What started out as a plan to grow commercial potatoes has become a unique sight in the North.
Ann Boden, who owns and operates Boden Farms with her husband in Hay River, N.W.T., said they couldn't find a place to store the potatoes so they decided to grow something else instead.
"We actually planted 30 acres of black oil, sunflower seeds as more of an experiment than anything," she said.
The result? "It's a field of happiness," said Boden.
"You can stand out there and you walk 10 feet into those flowers and the road disappears and the town disappears. And you are just surrounded by these little pieces of joy. That's the only way I can describe it," she said.
She said the couple didn't know if the flowers would grow when they seeded the land, and agreed that if they didn't, the seeds would at least provide nutrients to the soil and help break up some of the clay in it.
"But it's turning out that I now have 30 acres of gorgeous yellow and green sunflowers," she said.
She said that in one field, the flowers stand seven-feet tall.
"You walk five feet in and you just disappear," said Boden.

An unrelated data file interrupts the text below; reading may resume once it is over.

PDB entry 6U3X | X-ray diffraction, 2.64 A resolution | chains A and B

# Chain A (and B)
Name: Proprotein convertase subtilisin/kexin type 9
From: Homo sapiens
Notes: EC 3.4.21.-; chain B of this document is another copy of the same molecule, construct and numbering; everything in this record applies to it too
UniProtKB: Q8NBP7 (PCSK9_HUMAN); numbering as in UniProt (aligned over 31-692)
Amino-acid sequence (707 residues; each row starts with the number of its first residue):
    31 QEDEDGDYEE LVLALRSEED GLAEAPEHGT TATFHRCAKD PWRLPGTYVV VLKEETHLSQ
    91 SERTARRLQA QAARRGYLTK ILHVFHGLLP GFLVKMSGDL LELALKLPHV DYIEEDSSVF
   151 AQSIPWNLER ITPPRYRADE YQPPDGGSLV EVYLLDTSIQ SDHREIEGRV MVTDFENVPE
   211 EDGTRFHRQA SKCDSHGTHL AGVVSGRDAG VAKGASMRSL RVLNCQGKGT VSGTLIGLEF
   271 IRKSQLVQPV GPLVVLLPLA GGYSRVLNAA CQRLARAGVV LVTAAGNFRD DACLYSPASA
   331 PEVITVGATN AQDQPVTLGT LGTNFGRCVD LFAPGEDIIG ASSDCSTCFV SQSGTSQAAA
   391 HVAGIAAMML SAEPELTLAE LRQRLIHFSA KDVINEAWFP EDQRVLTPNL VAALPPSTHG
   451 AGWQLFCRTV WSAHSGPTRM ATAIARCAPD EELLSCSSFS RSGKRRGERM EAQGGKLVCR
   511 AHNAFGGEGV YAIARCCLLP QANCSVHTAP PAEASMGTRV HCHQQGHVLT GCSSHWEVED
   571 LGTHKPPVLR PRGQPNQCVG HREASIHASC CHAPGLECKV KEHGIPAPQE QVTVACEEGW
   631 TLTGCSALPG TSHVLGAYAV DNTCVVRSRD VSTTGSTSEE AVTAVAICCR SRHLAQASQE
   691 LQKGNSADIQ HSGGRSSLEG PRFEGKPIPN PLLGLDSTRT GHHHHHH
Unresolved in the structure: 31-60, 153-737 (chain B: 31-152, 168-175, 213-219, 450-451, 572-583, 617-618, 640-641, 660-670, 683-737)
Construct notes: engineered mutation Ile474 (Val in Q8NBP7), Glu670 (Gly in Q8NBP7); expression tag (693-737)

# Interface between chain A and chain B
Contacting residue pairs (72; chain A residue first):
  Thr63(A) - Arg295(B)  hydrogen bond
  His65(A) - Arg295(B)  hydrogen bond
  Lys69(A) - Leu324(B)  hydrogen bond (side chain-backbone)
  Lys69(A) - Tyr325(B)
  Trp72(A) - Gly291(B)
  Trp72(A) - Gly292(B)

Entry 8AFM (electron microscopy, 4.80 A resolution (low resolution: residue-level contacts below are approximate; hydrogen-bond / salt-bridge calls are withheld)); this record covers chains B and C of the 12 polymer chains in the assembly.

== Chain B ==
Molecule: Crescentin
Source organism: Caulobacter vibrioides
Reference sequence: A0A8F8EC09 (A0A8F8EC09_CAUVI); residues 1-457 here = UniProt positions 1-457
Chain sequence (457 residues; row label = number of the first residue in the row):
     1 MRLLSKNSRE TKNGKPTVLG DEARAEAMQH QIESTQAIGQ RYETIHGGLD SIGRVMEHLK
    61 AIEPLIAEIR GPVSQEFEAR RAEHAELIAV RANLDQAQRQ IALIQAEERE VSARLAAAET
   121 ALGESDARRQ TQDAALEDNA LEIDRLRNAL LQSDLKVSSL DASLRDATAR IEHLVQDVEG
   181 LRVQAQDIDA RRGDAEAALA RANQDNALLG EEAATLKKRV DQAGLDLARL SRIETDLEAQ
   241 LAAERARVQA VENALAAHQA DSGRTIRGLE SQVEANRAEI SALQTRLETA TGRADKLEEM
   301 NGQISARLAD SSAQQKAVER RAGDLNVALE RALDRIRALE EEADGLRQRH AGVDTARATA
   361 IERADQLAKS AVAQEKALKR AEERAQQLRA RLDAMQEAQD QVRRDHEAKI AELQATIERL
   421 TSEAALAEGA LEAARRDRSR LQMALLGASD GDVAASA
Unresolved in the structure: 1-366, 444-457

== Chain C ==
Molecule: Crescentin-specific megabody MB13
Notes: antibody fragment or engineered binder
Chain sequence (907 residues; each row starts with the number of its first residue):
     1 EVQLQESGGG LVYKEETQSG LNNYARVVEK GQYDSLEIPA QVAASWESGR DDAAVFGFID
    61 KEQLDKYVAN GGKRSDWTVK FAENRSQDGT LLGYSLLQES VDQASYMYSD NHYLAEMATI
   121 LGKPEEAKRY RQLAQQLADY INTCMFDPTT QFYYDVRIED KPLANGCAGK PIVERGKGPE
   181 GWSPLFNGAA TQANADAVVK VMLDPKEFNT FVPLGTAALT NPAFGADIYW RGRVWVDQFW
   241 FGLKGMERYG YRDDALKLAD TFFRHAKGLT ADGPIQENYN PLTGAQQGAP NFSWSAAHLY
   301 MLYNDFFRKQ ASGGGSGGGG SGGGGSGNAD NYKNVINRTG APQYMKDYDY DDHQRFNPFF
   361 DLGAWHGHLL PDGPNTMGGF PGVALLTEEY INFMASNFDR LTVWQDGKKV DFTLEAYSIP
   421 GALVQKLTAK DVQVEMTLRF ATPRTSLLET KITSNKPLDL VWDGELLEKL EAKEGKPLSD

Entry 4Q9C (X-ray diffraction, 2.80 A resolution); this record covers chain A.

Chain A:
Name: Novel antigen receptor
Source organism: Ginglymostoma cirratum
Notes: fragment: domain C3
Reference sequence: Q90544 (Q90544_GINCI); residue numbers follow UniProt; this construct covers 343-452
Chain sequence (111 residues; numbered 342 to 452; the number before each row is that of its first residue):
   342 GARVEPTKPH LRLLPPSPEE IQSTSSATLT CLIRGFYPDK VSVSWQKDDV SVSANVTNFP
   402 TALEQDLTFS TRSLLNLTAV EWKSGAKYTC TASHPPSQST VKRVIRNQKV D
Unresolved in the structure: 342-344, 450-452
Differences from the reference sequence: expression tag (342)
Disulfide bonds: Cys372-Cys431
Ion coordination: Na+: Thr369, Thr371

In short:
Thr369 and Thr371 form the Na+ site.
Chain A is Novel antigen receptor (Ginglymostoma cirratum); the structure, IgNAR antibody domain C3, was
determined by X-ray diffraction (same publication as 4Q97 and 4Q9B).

She said she also noticed a lot of bees on the flowers.
"You can just hear the whole field buzzing," she said. "I've seen honey bees out there. I've seen the big bumblebees out there. So that's really, really encouraging to see."
The couple decided to sell the sunflowers this year.
"People have been really excited to be able to come and get some. [The] bouquets are huge. There's 10 flowers in a bouquet and they're massive," said Boden.
She said that next year, they'll use the sunflower seeds for birdseed.
"And whatever we don't keep for the local birdseed market will be sent South if there's not enough demand for it," she said, adding they expect to be able to produce 60,000 pounds of birdseed.
"I don't know if the North can absorb 60,000 pounds of birdseed," she said with a laugh.